Guidelines recommending children limit their use of mobile phones may be introduced in New Zealand.
Ministry of Health officials are to study a British report into possible harmful effects on mobile phone use, which the BBC says has also recommended mobile phone companies do not aim their advertising at children.
While the Stewart Report has found no clear evidence that cellphones can damage the health of either adults or children, scientists suggest there may be some effect on the human body and the report makes the recommendations as a precaution.
A Ministry of Health spokesperson in Wellington confirms the ministry was awaiting the report with interest and would study it next week.
“However, it is too early to speculate (what action our government might take here),” she says.
However, the BBC says the panel of 12 who produced the report are set to recommend that new precautionary guidelines are drawn up on mobile phone use in Britain.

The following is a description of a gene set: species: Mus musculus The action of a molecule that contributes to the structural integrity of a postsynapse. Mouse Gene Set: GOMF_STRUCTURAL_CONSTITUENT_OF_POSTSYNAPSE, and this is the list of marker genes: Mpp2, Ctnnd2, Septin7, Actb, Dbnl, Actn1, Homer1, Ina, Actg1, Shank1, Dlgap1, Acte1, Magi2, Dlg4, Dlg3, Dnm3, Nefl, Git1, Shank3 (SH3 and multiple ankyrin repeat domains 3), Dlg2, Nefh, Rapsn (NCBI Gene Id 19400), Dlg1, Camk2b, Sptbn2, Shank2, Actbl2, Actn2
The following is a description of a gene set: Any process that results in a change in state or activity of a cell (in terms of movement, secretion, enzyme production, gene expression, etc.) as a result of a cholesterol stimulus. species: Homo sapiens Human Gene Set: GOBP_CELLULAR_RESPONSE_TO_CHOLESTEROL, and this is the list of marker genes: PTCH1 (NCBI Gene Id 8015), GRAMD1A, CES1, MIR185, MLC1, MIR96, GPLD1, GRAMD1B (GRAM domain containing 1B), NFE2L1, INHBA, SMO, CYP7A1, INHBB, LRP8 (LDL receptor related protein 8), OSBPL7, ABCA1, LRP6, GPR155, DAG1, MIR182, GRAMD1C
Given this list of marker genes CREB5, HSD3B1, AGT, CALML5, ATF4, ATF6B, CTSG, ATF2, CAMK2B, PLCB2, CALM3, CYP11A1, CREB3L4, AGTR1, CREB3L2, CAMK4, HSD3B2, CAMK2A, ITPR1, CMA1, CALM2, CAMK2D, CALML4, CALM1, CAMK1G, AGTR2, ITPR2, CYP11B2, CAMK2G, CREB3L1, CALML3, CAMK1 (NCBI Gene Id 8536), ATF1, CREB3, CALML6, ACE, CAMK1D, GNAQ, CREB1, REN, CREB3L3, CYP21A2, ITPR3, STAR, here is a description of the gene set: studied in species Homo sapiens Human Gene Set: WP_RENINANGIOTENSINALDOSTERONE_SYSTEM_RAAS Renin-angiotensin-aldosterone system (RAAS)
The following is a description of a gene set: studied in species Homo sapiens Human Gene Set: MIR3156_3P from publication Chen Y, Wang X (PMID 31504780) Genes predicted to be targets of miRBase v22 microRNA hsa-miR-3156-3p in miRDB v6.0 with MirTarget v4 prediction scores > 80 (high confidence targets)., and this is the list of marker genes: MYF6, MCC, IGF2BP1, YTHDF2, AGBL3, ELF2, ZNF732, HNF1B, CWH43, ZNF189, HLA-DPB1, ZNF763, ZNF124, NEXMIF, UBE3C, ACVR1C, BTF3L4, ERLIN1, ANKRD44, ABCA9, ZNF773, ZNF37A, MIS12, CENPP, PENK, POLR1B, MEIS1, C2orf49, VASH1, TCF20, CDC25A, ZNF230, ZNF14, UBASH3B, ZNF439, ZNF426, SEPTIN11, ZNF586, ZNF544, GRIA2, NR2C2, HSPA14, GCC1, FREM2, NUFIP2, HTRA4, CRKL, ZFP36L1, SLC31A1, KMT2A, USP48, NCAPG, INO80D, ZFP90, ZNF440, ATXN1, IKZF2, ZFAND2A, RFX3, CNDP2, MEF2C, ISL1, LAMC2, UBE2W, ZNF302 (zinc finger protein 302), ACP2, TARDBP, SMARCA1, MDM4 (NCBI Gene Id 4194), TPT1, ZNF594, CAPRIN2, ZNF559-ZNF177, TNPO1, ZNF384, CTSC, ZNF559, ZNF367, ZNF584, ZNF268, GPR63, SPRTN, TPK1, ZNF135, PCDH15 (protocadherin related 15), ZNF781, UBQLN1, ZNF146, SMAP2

This could involve advice on how often and how long young people could use a mobile phone- and even recommend a minimum age.
The BBC says other recommendations will include restrictions on siting mobile phone transmitter masts near schools, hospitals or residential areas.
However, this is understood to be on planning grounds as no strong health problems relating to the masts have been found.
The report, due to be released in Britain late on Thursday (NZ-time), was commissioned in response to fears that cellphone use may be linked to memory loss, and even Alzheimer’s disease.
Some studies have suggested children are more at risk from the effects of microwave radiation emitted from the phones, as their young nervous systems are not fully developed. Their thinner skulls also provide less protection from microwave emissions that heat the brain and may damage brain cells.